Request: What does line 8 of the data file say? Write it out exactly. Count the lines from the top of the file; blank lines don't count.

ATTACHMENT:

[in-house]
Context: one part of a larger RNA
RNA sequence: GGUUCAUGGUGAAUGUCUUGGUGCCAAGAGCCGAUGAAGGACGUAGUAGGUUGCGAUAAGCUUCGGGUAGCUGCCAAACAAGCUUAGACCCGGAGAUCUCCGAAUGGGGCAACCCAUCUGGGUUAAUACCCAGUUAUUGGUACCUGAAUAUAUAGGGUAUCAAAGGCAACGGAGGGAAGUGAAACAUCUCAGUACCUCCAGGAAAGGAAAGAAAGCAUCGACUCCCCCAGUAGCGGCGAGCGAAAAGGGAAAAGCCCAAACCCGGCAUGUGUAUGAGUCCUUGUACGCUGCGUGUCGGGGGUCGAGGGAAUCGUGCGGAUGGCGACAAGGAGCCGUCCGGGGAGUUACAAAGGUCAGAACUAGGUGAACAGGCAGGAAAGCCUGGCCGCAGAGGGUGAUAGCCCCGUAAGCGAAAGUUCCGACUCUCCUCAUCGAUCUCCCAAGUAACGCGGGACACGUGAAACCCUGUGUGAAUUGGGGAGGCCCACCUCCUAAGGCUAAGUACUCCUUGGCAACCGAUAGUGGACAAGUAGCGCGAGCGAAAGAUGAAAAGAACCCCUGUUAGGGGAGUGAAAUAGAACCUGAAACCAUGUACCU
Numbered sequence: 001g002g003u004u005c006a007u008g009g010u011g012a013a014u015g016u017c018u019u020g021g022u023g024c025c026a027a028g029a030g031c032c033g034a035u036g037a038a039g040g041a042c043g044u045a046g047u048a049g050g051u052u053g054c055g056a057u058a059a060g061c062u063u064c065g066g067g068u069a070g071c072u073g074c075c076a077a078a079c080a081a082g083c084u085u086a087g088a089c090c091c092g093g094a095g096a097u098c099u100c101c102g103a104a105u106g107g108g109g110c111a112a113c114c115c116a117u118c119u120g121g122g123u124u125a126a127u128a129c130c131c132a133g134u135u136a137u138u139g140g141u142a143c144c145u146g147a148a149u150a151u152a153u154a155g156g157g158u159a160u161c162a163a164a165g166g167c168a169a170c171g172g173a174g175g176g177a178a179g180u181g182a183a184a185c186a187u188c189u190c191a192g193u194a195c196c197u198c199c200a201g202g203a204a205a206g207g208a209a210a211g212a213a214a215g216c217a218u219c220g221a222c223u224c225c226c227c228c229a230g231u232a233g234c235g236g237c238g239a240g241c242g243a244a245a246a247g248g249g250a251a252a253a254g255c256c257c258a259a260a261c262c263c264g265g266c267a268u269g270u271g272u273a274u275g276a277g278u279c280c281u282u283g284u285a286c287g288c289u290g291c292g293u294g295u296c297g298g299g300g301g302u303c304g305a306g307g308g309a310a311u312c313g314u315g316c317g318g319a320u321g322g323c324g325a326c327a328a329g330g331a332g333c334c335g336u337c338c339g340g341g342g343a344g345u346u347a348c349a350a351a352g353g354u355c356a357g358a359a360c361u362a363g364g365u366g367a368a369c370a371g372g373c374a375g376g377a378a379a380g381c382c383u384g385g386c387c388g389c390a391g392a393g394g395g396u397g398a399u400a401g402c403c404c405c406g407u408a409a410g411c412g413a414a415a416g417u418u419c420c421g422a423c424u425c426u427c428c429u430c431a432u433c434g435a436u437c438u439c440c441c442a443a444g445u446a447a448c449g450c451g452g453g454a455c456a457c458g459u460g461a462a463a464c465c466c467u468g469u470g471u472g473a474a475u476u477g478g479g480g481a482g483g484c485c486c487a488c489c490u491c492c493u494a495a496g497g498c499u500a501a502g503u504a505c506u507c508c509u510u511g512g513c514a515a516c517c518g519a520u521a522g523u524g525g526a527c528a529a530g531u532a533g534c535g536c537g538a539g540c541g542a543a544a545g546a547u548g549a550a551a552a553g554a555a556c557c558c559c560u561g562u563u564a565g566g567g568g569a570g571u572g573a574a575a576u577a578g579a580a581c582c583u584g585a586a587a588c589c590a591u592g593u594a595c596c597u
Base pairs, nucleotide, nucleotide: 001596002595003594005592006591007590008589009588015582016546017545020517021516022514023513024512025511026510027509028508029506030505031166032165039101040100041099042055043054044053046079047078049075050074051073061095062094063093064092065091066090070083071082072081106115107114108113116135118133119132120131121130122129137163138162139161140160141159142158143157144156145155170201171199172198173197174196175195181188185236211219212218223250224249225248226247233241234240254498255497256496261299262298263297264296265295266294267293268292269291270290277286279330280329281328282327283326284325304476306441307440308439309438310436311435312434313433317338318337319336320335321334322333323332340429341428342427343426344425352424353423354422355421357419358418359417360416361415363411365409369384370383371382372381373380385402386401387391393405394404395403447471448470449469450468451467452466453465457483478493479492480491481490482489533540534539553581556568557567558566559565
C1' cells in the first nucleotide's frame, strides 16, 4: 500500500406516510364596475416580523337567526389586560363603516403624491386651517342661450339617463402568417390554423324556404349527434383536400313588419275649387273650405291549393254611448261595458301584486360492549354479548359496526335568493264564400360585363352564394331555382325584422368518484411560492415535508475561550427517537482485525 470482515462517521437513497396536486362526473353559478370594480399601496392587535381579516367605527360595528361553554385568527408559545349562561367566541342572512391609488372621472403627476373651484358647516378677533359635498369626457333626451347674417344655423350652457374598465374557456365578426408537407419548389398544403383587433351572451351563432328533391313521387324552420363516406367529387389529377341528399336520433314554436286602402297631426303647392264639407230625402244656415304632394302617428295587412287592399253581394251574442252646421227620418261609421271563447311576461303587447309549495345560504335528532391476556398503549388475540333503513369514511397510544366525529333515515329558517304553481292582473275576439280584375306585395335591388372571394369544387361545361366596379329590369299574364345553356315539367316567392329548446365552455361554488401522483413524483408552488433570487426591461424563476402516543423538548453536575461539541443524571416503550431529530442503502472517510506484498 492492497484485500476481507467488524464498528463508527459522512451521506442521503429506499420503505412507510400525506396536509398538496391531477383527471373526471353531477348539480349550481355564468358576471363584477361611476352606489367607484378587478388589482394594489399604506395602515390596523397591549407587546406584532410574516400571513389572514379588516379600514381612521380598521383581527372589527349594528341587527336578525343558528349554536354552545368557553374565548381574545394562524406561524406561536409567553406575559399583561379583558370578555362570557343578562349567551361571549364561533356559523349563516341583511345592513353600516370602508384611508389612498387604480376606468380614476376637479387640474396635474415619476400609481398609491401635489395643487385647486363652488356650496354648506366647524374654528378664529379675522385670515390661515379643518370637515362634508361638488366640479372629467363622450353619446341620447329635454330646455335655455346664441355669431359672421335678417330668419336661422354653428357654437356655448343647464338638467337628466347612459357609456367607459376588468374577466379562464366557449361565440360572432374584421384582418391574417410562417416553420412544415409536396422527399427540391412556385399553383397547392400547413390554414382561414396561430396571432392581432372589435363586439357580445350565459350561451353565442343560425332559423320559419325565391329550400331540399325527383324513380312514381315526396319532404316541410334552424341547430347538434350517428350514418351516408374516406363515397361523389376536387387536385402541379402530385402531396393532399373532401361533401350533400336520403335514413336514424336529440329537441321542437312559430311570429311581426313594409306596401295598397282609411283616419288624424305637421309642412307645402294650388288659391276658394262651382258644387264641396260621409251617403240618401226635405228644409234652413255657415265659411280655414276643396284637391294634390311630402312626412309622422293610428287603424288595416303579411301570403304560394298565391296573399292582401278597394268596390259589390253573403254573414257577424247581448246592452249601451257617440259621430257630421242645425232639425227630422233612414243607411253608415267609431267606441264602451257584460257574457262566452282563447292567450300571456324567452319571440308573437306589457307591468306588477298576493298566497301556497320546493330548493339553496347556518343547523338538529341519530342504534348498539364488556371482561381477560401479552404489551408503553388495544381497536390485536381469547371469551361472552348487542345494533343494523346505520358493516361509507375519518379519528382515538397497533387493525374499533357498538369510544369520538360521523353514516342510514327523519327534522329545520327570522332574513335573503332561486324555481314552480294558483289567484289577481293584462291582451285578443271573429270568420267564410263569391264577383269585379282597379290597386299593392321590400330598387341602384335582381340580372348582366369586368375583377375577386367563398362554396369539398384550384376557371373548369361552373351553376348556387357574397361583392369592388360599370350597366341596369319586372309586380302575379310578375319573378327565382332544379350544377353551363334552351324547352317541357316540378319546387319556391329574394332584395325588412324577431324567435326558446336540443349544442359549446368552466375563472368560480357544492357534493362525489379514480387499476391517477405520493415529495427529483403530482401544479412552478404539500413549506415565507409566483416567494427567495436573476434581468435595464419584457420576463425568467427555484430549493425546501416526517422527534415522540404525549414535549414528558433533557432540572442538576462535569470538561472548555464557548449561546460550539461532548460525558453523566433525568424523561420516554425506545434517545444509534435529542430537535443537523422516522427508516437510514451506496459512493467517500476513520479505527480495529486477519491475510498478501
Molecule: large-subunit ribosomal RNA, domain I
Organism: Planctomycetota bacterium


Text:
Organism: Planctomycetota bacterium